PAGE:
Being that Listen to the Cries of the Planet and Music for 18 Musicians, or maybe I should just say stylistic minimalism, are almost completely opposite in their rhythmic aesthetic, I had to figure out a way to keep the musical ideas of the first, and use the generative process of minimalist music to influence the direction of the piece. This proved to be an interesting challenge as there were two major problems, the length of the work by Reich, and the process of the work, or just rhythmically charged minimalism in general.
The first problem I had to tackle was in generating the musical interlock, or repetitive pattern that is so common in early/middle minimalism. In early Reich works such as Piano Phase and Clapping Music, a single idea is stated, and then the second performer deviates, either directly or gradually, filling in the rhythmic gaps, and creating the intricate rhythmic patterns that emerge. Using the instrumentation and formal structure of Music for 18 Musicians, I set about figuring out the process of the piece. As an added note, I tried to use every musical idea in some way from the original piece, even the smallest of cells.
The first of course had to be the main melodic line. After some tinkering I came up with this cell, which in turn forced the piece to be in 6/4, and not some other wonky time signature that I was originally trying to go for, like 5/4 or 7/4, but more on those later. Incidentally this also coincided with the Reich, though I wasn't thinking about it consciously.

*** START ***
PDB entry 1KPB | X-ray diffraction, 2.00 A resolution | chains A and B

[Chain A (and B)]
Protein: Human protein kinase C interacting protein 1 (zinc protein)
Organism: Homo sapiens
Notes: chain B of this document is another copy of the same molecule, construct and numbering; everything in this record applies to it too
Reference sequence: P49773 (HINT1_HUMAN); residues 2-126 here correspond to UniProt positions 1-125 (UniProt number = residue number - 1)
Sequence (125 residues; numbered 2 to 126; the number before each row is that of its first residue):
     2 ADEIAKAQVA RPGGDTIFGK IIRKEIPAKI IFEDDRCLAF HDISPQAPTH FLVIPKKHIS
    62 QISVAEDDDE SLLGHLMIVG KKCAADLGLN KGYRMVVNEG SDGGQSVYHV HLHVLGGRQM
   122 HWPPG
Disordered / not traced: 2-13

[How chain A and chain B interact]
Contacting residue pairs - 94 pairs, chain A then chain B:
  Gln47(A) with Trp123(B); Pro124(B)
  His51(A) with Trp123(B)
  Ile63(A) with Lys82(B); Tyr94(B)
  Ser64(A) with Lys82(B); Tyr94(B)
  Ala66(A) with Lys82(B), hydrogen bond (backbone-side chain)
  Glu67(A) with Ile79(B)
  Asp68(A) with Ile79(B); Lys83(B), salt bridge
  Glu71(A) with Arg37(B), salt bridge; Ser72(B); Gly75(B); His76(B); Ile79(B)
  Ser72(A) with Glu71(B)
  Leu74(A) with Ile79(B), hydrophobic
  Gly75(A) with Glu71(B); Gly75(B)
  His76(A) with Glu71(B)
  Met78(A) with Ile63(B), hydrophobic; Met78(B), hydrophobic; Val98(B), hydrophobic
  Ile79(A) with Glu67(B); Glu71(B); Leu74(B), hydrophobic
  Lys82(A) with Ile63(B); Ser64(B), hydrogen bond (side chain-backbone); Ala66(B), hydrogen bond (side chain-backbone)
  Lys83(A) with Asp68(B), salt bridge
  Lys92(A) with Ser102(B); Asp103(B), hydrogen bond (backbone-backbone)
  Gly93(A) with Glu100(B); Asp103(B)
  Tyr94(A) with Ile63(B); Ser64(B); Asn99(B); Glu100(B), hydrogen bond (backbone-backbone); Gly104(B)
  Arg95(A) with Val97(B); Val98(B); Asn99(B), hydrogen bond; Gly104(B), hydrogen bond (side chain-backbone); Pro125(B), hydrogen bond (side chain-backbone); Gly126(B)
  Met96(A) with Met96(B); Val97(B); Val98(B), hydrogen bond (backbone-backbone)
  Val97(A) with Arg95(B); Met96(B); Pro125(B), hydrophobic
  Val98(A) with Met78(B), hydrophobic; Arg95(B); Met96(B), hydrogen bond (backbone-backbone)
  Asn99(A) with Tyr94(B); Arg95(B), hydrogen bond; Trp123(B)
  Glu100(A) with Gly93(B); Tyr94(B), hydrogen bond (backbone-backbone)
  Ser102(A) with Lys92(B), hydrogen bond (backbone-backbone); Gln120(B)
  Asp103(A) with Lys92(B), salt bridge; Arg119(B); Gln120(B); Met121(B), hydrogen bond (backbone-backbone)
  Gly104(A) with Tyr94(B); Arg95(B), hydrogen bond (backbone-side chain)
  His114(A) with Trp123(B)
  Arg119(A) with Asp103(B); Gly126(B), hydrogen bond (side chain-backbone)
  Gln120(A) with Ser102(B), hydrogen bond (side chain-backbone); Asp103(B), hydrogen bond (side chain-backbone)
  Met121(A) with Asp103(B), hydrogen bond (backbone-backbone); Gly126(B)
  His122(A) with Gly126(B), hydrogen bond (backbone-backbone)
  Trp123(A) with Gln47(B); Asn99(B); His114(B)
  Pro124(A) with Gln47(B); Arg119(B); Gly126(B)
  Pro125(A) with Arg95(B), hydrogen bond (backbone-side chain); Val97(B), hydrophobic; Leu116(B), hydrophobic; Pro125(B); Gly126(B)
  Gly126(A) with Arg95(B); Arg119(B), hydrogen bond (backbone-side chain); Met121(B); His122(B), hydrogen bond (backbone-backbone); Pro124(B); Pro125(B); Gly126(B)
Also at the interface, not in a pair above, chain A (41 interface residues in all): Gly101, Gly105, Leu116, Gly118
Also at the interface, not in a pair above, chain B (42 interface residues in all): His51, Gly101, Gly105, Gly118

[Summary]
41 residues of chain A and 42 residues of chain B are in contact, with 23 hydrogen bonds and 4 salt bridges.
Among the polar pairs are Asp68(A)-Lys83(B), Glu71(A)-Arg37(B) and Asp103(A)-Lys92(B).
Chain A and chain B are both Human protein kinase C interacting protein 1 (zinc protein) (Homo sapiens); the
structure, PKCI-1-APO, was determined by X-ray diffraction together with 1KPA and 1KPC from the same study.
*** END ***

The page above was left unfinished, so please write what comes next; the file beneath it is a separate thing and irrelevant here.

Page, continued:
With this figured out, the next step in was to complete the pattern with the next cell so that I could fill in the rhythmic gaps and complete the process . I think the obvious choice was the next most prominent structural element, the pizzicati. Using the negative space as structural points, I just finished mapping out the second cell pretty easily, adding in some rhythmic embellishments for contour or rhythmic sake. From here things get much easier because now I have the basic process set, and just needed to use an additive process in introducing new material. The rest of the procedural material, in their order are below: